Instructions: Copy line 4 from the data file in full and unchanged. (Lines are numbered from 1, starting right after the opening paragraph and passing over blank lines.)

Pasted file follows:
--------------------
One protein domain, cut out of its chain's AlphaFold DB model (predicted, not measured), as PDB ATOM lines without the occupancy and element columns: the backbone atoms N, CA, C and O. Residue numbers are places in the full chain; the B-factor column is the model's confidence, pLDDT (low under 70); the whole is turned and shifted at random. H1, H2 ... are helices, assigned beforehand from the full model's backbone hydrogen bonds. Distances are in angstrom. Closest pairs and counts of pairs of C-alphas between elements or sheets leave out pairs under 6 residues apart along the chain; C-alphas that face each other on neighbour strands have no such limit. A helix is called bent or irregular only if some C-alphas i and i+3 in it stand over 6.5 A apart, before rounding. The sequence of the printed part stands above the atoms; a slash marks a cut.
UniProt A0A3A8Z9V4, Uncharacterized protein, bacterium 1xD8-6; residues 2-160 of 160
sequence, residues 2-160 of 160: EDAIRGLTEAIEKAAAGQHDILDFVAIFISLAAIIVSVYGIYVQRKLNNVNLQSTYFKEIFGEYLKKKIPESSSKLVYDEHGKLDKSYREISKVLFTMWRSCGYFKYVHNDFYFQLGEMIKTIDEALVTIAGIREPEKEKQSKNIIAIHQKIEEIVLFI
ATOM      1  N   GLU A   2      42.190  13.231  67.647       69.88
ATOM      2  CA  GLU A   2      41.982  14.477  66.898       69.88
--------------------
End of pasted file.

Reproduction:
ATOM      2  CA  GLU A   2      41.982  14.477  66.898       69.88